Akin to medical experts' rapid holistic grasp of radiographs (Sheridan & Reingold, 2017), professional pianists in our study were shown to derive relevant stylistic information from written piano music after very brief visual exposures. Decisions that would most certainly require analytical deliberation in early stages of musical learning were here made by experts by chiefly relying on intuitive processes (see Bangert et al., 2014). Quite often, the pianists did engage in inferential thought processes about what they had seen—even though the kinds of inference used would require another (qualitative) study. According to our present analysis, however, their stylistic recognitions appeared to take place despite such inferential thinking rather than because of it. The visual grasp of style seemed to function more like a pattern-recognition process than in terms of rational inference. Our results thus resonate with a host of popular accounts regarding the usefulness of experience-based intuition in professional contexts (e.g., Gladwell, 2005; Klein, 2003).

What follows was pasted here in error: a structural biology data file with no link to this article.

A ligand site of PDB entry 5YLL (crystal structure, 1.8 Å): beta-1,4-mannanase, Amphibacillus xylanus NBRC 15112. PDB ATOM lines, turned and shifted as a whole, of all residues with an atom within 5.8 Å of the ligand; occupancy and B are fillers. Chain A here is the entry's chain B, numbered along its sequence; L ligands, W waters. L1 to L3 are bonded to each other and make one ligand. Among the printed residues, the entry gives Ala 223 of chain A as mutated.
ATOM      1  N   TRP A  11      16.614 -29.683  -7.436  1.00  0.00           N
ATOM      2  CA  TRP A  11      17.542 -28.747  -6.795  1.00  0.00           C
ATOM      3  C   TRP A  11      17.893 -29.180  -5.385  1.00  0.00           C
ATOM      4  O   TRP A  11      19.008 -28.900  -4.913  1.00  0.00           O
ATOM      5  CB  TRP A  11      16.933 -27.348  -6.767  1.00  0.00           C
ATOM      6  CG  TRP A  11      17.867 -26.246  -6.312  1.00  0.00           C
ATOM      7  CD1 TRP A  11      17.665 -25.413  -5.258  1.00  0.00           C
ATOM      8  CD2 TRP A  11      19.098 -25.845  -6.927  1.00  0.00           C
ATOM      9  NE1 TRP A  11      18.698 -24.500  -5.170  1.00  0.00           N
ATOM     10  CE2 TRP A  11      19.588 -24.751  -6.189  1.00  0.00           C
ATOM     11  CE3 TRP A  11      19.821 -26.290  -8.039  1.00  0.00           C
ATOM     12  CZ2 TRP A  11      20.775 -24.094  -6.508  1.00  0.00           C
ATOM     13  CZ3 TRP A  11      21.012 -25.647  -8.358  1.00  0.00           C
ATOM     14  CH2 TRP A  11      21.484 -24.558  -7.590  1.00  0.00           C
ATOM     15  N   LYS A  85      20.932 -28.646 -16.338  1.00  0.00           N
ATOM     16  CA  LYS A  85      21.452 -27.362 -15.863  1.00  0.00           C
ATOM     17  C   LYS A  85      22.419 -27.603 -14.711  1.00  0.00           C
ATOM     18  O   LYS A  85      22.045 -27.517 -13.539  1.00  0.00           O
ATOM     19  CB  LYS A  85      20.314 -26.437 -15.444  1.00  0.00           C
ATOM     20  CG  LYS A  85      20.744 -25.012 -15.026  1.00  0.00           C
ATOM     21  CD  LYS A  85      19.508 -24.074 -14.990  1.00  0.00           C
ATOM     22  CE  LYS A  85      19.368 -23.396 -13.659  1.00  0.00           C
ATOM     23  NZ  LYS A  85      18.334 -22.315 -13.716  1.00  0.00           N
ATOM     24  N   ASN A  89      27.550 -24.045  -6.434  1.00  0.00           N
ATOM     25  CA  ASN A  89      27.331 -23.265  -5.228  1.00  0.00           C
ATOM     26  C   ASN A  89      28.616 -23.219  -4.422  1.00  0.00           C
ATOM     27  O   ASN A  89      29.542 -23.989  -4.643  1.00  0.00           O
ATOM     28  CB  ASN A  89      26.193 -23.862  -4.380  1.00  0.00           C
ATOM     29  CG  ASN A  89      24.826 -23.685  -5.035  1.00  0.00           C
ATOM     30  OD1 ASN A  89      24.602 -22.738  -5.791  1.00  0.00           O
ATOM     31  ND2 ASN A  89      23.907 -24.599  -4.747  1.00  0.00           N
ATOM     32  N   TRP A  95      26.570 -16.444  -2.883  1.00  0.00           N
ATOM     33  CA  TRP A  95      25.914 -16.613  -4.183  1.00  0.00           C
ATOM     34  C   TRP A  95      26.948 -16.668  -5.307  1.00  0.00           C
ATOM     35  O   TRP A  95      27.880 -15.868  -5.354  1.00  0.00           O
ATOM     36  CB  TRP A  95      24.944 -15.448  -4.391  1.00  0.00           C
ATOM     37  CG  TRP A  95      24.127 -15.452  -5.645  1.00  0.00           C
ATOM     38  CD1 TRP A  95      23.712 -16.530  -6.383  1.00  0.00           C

For some readers, the levels of recognition as such might seem like our most remarkable finding. For instance, the composer was recognized in 28% of all responses, and four of the participants recognized composers five times out of nine—not an insignificant feat after a 500-ms exposure to three systems of musical notation. There is an important caveat, though, that concerns the availability of suitable composer categories. We may recall the so-called availability heuristic in which subjective probabilities assigned to events may be increased by the ease with which relevant instances come to mind, causing systematic biases (Tversky & Kahneman, 1973). Here, a similar heuristic may have inflated the number of correct responses for both Style and Composer since the style periods and composers represented in our stimuli were all highly central to the history of Western art music. For instance, among the 148 instances of composer names in our data, 36 were given to composers usually classified within the Baroque period, but 29 of the latter (80.6%) were in favor of Bach, while Scarlatti received five responses and Rameau and Handel both only one. Similarly, Beethoven covered 50.0% of responses mentioning composers of the Classical period, and Chopin got 49.3% of responses given to composers from early to late Romanticism. Supposing that musical style periods are associated with various composite style patterns involving several musical parameters, musical excerpts representing less central composers of the same style periods might have received fewer correct responses—while Bach, for instance, might have continued to snatch most guesses in response to other composers' music with "Baroque" features. Future studies of brief exposure to musical scores should thus vary the representativeness of the composers within their respective style categories and consider the availability of relevant response labels by more carefully analyzing the musical knowledge of the participants.